The ability for developers to offer in-app-purchases within paid iPhone apps, as part of iPhone OS 3.0, creates exciting new revenue opportunities. At the same time, the option to sell virtual goods, additional game levels, subscriptions and other forms of micro-transactions, creates more complexity around how to best monetize a given application. Developers who can quickly and effectively measure and optimize the impact of these new pricing options will emerge as winners in the next phase of the iPhone economy.
To date, selling an iPhone application required a few simple decisions: developers could either give an app away for free or charge for it. The two most common business models to emerge were free-to-paid and ad-supported, with some companies opting to ship only paid version of their applications. The decision to offer a free version seems correlated to whether a developer has recognizable brands. For example, EA Mobile, which boasts The Sims 3, Tetris and Scrabble tends to release more paid-only versions. By contrast, companies with more original, less-recognizable titles like Digital Chocolate, which makes Crazy Penguin Catapult, Brick Breaker Revolution and Tower Bloxx frequently go to market with free trials of their games to entice consumers to try-and-buy. Overall, much of the learning in the market has centered on what price to charge, when to drop price and whether ad-supported apps earn more revenue than paid apps.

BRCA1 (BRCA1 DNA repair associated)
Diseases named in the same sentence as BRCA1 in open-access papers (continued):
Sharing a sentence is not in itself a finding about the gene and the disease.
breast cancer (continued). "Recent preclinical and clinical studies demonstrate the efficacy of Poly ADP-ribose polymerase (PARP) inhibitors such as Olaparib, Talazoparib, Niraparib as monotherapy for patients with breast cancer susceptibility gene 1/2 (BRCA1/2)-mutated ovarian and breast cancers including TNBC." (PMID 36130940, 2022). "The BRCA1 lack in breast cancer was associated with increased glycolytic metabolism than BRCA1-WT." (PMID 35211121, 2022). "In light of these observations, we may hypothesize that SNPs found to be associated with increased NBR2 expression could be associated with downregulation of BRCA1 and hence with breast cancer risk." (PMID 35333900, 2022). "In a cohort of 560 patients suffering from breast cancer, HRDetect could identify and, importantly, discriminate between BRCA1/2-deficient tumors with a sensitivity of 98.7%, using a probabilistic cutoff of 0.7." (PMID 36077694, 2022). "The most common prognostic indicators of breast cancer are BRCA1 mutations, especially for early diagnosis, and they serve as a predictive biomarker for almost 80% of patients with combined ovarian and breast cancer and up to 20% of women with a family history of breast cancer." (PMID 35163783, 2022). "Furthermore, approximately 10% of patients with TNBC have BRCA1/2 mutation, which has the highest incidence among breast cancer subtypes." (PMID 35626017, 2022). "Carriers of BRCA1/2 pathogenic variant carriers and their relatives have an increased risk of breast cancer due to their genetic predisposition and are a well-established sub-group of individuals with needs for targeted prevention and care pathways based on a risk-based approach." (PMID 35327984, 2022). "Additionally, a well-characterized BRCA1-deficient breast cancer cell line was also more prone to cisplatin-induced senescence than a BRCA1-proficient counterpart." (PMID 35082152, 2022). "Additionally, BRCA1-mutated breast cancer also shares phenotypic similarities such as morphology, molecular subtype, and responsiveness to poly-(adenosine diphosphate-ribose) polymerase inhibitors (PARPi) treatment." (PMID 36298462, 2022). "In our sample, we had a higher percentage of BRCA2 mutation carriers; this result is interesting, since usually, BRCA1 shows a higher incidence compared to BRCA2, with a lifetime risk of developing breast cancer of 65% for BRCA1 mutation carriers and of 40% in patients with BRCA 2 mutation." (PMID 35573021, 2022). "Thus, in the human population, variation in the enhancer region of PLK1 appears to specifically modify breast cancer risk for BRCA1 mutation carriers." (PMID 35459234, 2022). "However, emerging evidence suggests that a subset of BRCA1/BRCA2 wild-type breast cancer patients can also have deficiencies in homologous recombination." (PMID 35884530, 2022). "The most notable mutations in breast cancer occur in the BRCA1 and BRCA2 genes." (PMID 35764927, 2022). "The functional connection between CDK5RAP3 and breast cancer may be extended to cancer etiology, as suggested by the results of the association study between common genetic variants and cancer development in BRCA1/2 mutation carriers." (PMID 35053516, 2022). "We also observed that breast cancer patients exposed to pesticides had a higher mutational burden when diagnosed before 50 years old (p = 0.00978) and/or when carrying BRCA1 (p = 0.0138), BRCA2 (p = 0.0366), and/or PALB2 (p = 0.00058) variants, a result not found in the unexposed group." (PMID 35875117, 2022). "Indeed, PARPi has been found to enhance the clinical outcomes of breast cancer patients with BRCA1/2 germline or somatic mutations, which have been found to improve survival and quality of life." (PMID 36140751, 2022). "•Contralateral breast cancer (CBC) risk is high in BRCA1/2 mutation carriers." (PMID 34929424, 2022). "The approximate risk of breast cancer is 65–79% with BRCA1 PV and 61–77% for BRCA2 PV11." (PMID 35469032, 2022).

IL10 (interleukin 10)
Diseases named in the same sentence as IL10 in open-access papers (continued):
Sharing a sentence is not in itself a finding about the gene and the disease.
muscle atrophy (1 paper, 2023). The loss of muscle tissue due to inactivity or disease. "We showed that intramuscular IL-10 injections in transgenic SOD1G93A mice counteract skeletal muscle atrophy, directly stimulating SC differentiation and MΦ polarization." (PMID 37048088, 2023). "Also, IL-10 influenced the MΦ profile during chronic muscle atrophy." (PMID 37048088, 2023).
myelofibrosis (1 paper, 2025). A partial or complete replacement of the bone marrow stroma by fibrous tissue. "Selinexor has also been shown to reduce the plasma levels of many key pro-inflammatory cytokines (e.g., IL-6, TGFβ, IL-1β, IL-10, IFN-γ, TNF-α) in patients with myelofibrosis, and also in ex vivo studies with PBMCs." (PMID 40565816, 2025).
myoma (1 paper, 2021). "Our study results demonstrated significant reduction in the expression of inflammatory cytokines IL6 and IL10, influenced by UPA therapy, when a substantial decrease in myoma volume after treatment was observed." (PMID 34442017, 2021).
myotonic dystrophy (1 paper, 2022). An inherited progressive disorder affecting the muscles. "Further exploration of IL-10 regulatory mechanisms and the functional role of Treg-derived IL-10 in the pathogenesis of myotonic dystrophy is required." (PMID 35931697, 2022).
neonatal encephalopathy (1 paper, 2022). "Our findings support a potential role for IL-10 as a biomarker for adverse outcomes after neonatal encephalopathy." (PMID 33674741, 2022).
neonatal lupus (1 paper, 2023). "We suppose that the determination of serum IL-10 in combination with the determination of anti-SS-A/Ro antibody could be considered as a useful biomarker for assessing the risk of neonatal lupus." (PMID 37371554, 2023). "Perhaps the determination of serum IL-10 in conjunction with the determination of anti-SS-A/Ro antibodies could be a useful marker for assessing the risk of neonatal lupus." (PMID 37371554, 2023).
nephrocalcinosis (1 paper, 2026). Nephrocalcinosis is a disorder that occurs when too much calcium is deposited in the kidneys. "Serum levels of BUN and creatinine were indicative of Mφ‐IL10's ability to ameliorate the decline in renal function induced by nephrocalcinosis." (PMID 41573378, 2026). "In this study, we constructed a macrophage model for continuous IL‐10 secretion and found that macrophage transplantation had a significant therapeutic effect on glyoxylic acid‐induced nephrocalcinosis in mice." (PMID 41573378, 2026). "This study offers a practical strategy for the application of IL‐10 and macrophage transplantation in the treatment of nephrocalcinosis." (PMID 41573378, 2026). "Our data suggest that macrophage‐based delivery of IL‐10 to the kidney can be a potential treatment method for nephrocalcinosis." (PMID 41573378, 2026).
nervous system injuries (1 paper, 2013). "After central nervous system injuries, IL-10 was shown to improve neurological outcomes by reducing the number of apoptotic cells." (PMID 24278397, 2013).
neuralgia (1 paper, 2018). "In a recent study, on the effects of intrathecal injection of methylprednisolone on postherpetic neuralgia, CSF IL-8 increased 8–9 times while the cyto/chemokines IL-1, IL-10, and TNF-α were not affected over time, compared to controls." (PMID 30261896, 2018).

Already, there are several iPhone apps well suited to micro-transactions. To stay relevant, well ranked, and retain consumers, developers have been adding extra content and features via updates. Pocket God by Bolt Creative* is an example of an app that has strong micro-transaction potential. They have already successfully trained users to expect regularly released content updates that keep the gaming experience fresh (personally, I like the spear used to fight off the Tyrannosaurus Rex). As a result, Pocket God has been ranked among the top paid apps for several weeks. However, they have been collecting a mere $0.99 for the initial download of the app and then giving away a steady stream of additional content after the sale. While their current strategy has earned them users, they should weigh this approach against maximizing revenue through micro-transactions. A risk to keep in mind is that users who have been receiving content updates for free may resent paying for updates going forward. This could be mitigated with a combination of free updates and optional in-app purchases.
To further this example, listed below are some ways Bolt Creative could consider applying micro-transactions:
Experienced publishers and developers will tell you that testing and measuring is the best way to focus on the right parts of your business, especially when it comes to your product and how you price it. As it relates to micro-transactions in the App Store, think about the content you are offering and whether it’s well suited to micro-transactions. Then test launch different kinds and amounts of content, at different price points, from within different points of your app and at different intervals. Compare how these perform using your analytics service of choice and tweak your approach. With this kind of testing, learning and tuning, you’ll be reaping the rewards in the next era of the impressive iPhone economy.
* Bolt Creative is not a Flurry customer and the business model options explored in this blog post are for illustrative purposes only.